As expected, there will be fewer halibut available for fishermen to catch this year -- an 18 percent reduction to 33 million pounds, split among fisheries along the West Coast, British Columbia and Alaska. That follows a 19 percent cut to the catch last year.
The announcement was made at the International Pacific Halibut Commission's annual meeting last week in Anchorage. Alaska always gets the lion's share of the catch, which this year will be 25.5 million pounds.
Driving the decreases: Pacific halibut stocks continue a decade-long decline, fish are smaller than they should be at age, and, most troubling, scientists believe they have overestimated the halibut biomass for years.
Most stakeholders accepted the catch limits, but the overall mood was concern for the health of the resource, said Kathy Hansen, executive director of the Southeast Alaska Fishermen's Alliance.
The elephant in the meeting room was the millions of pounds of halibut taken as bycatch in other Alaska fisheries and by law discarded. While the halibut commission sets catch limits for halibut, the North Pacific Fishery Management Council oversees the limits for halibut taken as bycatch in federally managed fisheries.
"It's a bit uncomfortable to be from Alaska, where we supposedly have sustainable fisheries and the best management in the world," Hansen said. "And we have the Pacific Council and Canada saying, 'Hey, we've dealt with getting a better observer program, we've reduced bycatch significantly with new programs, and what are you guys in Alaska doing?' All we can say is the (North Pacific) Council is looking at things again."
"It's time for them to get serious and make some accommodations so we can say, yes we are moving toward trying to identify how much bycatch is being taken in fisheries and reduce that amount."
Five bycatch-related motions were adopted by the Halibut Commission Conference Board, a panel that includes 30 commercial and sport users from the U.S. and 21 from Canada "to give the fishers' perspective," according to the commission's website.
"The Board believes that accurate accounting of all removals is critical for development of (an) accurate stock assessment, and for understanding the health of the halibut resource and the exploitable biomass available to the directed fisheries," according to 2012 board meeting minutes.
The Conference Board said it wants a report next January that identifies areas that might be designated as nursery grounds, and assesses the future effects on stocks if those areas were completely closed for halibut. The board also recommended that federal managers implement a restructured observer program in 2013.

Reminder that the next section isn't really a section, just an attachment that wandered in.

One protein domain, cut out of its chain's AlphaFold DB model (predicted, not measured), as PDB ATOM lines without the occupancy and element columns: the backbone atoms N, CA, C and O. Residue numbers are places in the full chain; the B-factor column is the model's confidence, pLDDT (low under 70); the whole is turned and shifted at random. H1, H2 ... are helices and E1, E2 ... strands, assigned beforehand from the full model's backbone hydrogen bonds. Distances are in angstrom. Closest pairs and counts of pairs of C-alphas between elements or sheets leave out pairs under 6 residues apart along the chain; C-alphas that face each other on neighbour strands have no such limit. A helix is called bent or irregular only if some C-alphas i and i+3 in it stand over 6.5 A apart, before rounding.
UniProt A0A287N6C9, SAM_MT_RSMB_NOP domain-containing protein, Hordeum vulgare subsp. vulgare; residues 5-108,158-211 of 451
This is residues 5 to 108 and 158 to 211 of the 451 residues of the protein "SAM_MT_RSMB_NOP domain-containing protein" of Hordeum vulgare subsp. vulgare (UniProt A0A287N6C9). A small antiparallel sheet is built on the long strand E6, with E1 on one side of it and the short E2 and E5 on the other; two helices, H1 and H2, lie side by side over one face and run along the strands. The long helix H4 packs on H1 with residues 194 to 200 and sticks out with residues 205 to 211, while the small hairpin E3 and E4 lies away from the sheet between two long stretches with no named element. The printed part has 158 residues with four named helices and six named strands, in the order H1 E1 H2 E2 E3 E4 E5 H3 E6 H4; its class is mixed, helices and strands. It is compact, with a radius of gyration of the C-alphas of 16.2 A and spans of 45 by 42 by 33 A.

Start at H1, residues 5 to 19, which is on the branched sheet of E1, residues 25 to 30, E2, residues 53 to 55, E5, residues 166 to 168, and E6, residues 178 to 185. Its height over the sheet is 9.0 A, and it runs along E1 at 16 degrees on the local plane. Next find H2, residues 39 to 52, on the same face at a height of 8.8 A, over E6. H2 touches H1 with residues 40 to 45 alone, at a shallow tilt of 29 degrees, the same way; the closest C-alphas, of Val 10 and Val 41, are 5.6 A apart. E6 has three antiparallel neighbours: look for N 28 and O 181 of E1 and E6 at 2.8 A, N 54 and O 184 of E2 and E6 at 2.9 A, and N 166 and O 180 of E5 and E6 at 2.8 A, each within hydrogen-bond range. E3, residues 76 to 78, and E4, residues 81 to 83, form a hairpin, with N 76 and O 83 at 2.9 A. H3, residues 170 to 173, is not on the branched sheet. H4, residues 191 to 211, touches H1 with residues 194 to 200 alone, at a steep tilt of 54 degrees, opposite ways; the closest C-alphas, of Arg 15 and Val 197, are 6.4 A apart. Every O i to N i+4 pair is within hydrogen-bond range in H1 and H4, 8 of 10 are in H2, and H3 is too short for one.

The 2012 halibut fishery will open March 17. Here are the Alaska catch limits, in pounds:
2C (Southeast): 2.6 million, up 12 percent
3A (Central Gulf): 11.9 million, down 17 percent
3B (Western Gulf): 5 million, down 32 percent
4A (Aleutians): 1.5 million, down 35 percent
4B (Aleutians): 1.8 million, down 17 percent
4CDE (Bering Sea): 2.4 million, down 34 percent
Fish on ice
High winds, frigid temperatures and sea ice have put the brakes on Alaska's winter fisheries. Hundreds of boats are tied to the docks awaiting a break in the weather.
"It is the coldest I've seen in 10 years of fishing," said Nick Mangini, skipper of the Kodiak-based F/V Enterprise, which has targeted pot cod since the start of the year. "I'm glad I'm in the wheelhouse, but I really feel for the guys on deck."
What forecasters call "big ice" has blocked the Bering Sea snow crab fishery with floes a foot and a half thick and 15 miles wide. The pack is also moving more quickly, according to the National Weather Service -- 20 miles a day instead of the usual two to three miles.
The ice can drag crab pots for miles and pop the marker buoys, making it tough for crabbers to find them. More than 8,000 crab pots are on the Bering Sea grounds; at $1,000 a pot, the losses can be substantial.
Fortunately, lost pots will not "ghost fish." All pot gear in Alaska fisheries must use biodegradable twine and escape panels to allow crabs and smaller species to go free.
Along with the crabbers, pollock boats also are being frozen out of their fishery. The trawl season opened Jan. 20, but the weather had kept most of the Bering Sea boats tied up to the Dutch Harbor docks.
A fleet of 80 catcher boats and 16 at-sea processors is expected on the fishing grounds to haul in nearly 3 billion pounds, split between winter and summer seasons.
Another quarter of a million pounds will come from the Gulf of Alaska, a 21 percent increase from last year. Weather has delayed that 50-boat fleet too. Fishermen are also waiting for the valuable pollock roe to ripen. The rest of the pollock is made into fillets and surimi. Market watchers say demand is strong for all three products at home and overseas.
The outlook for Alaska pollock is good, thanks to good reproduction and survival of young fish. In the eastern Bering Sea, dubbed the nation's "fish basket," year classes from 2006 and 2008 are up 17 percent and 26 percent, respectively. That pollock will fuel the fishery for the next few years.
Alaska pollock is the nation's largest fishery, accounting for nearly 35 percent of U.S. seafood landings.
Laine Welch is a Kodiak-based fisheries journalist. Her Fish Radio programs can be heard on stations around the state. This material is protected by copyright. For information on reprinting, contact email@example.com.